Two of the most prevalent minerals found in basalt are silicon and iron. Both are extremely valuable to plants and our bodies.

Studies have found that basalt is highly effective in treating iron chlorosis in plants. Iron is essential for many of a plant’s vital functions, including metabolism, development, nitrogen fixing, and chlorophyll production. Iron chlorosis will show up as yellowing leaves with green veins.

Just as iron affects chlorophyll, a plant’s blood, it also plays an essential role in our blood. Our bodies use iron to transport oxygen from our lungs to our tissues via our blood. Without enough iron, we can become anemic and fatigued.

Silicon is the second most abundant element in the earth’s crust. For this reason, healthy soil rich in organic matter probably won’t need silicon supplementation.

However, now that our soils have been depleted, there are many benefits to adding it back in. Silicon is the building block for a plant’s strong, flexible cell walls.

This allows plants to stand up to stressors like drought and extreme temperature change much more easily because the cell walls are able to expand and contract.

The stronger, larger stems also allow plants to take up more water and nutrients, and give plants the strength to carry larger fruits.

The tougher cell walls also make plants less desirable to munching insects looking for a snack. Insects don’t like tough plant fibers just like we don’t enjoy a tough steak.

Silicon has also been shown to ward off fungal infections such as powdery mildew, rust, and pithium. It even builds up in areas of infection on plant tissue to protect the plant from further disease. Silicon levels can truly make or break your plant’s health.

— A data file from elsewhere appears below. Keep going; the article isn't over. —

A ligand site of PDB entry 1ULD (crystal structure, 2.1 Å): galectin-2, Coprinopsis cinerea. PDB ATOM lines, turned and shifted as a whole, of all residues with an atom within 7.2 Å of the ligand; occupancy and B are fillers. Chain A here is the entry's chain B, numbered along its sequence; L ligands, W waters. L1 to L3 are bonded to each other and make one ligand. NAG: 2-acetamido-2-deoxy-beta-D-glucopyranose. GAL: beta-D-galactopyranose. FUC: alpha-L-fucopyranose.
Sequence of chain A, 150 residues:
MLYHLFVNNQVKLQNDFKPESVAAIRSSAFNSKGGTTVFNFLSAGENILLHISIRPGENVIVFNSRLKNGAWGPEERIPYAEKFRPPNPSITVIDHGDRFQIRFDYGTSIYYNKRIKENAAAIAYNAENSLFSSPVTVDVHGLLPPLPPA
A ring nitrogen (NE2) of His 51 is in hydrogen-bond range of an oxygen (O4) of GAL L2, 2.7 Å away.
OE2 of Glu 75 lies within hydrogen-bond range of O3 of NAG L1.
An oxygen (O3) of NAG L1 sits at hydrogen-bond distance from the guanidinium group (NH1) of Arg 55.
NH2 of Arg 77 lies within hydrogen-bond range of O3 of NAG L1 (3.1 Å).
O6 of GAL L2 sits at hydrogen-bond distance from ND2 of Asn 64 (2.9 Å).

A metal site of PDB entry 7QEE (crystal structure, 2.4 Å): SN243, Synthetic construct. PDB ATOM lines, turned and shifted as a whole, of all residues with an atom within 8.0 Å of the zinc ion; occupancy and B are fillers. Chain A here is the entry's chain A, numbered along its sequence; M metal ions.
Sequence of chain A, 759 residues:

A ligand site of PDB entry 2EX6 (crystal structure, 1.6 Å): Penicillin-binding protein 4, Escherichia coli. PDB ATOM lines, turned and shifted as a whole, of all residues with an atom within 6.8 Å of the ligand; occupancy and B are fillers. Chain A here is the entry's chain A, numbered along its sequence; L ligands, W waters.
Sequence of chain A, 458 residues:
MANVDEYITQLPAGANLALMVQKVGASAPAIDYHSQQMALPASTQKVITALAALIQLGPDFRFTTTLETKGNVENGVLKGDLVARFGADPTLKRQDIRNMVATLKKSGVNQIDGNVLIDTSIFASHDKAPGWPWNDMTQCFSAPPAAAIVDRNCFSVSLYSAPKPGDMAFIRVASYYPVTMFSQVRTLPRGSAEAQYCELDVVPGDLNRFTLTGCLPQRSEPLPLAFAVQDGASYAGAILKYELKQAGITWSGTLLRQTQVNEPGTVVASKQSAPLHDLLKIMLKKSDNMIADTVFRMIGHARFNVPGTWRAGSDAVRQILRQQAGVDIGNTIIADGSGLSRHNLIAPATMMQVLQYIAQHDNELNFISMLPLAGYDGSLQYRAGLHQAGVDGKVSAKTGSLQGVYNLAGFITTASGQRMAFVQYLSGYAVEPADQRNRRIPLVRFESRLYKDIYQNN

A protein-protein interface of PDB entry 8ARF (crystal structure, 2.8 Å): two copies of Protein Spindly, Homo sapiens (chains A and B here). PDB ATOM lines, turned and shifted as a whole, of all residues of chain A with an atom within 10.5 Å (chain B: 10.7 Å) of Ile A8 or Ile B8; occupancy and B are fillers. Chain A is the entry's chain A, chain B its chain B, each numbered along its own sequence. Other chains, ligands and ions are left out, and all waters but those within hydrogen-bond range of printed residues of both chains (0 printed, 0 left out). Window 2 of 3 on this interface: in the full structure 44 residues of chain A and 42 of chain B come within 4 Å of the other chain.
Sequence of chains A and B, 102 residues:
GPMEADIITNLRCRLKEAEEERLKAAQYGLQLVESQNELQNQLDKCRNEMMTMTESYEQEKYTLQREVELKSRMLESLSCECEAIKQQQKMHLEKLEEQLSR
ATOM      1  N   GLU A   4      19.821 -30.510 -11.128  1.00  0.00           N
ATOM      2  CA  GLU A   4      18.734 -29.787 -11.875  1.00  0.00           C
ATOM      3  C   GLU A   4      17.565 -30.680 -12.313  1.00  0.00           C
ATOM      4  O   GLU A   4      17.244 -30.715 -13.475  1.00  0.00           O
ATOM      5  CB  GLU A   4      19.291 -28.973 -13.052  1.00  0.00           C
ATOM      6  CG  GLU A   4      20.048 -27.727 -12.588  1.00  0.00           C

Silicon plays a similar role in the human body. It is important for healthy and flexible bones, joints, collagen, skin, and nails. It increases the benefits of vitamin D, calcium, and glucosamine. It is vital that the food we eat has enough silicon to pass onto us if we want to feel and look our best.

How to Use Basalt in Your Garden

To access the hundreds of minerals present in basalt, you’ll need to make sure you have plenty of microbial life in your soil. The beneficial microbes will extract the minerals from the basalt and feed them to your plants in a form they can use.

One of the best ways to accomplish this is to always pair basalt with compost. You can mix basalt directly into your compost pile before you add it to your garden.

For better results, add basalt to your compost when you start your pile and add it every so often to make sure there are plenty of minerals available to your plants when you finally add it to your garden. If you don’t like to disturb your soil, you can add a layer of basalt to your garden and then cover it with a layer of compost.

Compost tea is another effective way to increase microbial life in your soil, and pairs well with basalt.

When choosing your powder, make sure it has the texture of flour. The smaller particle size allows it to break down for your plants faster. A good rule of thumb is to use 10-15 pounds of basalt for every 100 square feet. This application will last three to four years. You don’t need to add basalt to your garden more often than this.

Although modern agricultural practices have depleted our soil, there is still time to repair the damage. Amending our soil with basalt is a great place to start. We can each do our part to replenish the soil on our little plot of earth, and reap the benefits of delicious food and good health in the process. The healthier the soil is, the better our food tastes, and the healthier we are.